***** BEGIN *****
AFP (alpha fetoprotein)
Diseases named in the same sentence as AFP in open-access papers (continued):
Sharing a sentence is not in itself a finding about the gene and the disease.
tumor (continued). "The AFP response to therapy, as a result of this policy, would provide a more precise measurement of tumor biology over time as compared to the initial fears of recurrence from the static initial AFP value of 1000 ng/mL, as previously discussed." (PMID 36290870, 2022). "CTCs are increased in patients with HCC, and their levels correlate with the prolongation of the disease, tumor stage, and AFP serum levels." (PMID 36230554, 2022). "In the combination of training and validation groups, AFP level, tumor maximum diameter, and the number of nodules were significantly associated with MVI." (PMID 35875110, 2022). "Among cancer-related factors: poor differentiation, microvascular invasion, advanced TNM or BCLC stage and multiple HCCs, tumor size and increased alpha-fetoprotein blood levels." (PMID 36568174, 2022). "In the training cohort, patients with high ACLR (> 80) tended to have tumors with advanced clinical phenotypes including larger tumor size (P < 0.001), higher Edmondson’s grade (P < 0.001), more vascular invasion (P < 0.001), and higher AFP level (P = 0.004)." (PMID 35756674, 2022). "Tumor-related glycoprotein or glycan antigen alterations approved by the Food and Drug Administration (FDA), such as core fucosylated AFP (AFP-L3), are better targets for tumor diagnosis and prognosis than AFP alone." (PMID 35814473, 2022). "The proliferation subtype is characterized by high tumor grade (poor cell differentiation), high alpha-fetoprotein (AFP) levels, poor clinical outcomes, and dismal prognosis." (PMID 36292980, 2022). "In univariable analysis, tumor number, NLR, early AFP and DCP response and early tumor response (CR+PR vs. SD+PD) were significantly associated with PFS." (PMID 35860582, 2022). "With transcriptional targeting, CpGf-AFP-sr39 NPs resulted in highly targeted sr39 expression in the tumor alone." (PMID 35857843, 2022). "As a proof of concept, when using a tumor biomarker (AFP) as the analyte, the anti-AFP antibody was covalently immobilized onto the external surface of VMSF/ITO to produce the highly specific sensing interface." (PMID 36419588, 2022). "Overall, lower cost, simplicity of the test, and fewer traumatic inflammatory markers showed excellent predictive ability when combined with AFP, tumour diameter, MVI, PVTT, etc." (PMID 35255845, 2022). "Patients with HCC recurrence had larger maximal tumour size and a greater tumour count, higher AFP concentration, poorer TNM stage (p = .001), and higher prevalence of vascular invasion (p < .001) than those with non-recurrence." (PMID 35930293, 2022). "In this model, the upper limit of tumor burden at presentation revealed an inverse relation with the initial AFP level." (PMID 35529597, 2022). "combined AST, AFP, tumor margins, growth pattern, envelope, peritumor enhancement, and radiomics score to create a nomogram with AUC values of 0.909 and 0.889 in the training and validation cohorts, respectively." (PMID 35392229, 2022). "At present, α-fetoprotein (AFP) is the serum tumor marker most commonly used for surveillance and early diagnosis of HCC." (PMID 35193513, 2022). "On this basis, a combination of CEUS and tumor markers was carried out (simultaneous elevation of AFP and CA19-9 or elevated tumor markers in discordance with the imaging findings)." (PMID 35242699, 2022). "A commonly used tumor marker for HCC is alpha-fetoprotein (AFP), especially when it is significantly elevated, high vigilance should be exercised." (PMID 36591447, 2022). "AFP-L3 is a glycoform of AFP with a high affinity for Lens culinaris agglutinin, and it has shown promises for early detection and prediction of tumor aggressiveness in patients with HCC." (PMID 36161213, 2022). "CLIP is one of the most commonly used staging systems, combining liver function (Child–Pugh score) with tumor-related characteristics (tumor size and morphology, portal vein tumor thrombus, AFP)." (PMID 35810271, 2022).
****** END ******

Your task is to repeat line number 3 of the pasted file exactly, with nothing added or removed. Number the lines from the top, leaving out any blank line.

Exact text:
Sharing a sentence is not in itself a finding about the gene and the disease.